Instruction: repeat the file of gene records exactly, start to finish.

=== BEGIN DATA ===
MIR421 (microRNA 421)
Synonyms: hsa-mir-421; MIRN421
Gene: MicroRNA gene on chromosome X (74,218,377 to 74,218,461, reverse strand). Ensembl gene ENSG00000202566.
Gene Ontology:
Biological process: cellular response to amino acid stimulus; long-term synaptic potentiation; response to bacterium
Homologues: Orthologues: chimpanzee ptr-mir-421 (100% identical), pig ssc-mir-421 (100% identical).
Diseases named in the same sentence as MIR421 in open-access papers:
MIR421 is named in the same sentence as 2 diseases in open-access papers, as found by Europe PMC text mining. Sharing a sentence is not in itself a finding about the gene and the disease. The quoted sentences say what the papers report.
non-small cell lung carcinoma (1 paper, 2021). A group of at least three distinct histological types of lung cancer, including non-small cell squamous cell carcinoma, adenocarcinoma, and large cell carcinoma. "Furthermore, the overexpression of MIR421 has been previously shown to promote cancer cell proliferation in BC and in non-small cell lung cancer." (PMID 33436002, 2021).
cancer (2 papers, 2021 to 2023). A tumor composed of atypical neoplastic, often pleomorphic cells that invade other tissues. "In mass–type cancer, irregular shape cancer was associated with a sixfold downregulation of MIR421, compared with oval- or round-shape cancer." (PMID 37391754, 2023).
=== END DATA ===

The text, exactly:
MIR421 (microRNA 421)
Synonyms: hsa-mir-421; MIRN421
Gene: MicroRNA gene on chromosome X (74,218,377 to 74,218,461, reverse strand). Ensembl gene ENSG00000202566.
Gene Ontology:
Biological process: cellular response to amino acid stimulus; long-term synaptic potentiation; response to bacterium
Homologues: Orthologues: chimpanzee ptr-mir-421 (100% identical), pig ssc-mir-421 (100% identical).
Diseases named in the same sentence as MIR421 in open-access papers:
MIR421 is named in the same sentence as 2 diseases in open-access papers, as found by Europe PMC text mining. Sharing a sentence is not in itself a finding about the gene and the disease. The quoted sentences say what the papers report.
non-small cell lung carcinoma (1 paper, 2021). A group of at least three distinct histological types of lung cancer, including non-small cell squamous cell carcinoma, adenocarcinoma, and large cell carcinoma. "Furthermore, the overexpression of MIR421 has been previously shown to promote cancer cell proliferation in BC and in non-small cell lung cancer." (PMID 33436002, 2021).
cancer (2 papers, 2021 to 2023). A tumor composed of atypical neoplastic, often pleomorphic cells that invade other tissues. "In mass–type cancer, irregular shape cancer was associated with a sixfold downregulation of MIR421, compared with oval- or round-shape cancer." (PMID 37391754, 2023).